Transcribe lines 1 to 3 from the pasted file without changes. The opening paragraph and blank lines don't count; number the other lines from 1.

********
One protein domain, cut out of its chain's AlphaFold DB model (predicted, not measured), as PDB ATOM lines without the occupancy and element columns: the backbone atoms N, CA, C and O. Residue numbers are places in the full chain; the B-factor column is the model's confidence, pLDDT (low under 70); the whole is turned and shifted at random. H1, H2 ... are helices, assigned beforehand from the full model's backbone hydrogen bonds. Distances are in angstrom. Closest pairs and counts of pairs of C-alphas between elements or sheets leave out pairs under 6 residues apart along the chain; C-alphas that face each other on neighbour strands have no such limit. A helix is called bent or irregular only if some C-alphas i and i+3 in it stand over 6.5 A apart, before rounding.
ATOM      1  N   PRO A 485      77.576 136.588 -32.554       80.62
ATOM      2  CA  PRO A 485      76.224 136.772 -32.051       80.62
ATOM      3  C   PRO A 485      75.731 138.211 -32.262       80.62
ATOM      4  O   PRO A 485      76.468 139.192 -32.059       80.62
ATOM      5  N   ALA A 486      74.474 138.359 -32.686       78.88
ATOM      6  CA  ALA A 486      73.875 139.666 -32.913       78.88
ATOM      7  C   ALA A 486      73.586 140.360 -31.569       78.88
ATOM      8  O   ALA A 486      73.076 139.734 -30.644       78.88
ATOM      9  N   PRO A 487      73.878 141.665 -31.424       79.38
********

ATOM      1  N   PRO A 485      77.576 136.588 -32.554       80.62
ATOM      2  CA  PRO A 485      76.224 136.772 -32.051       80.62
ATOM      3  C   PRO A 485      75.731 138.211 -32.262       80.62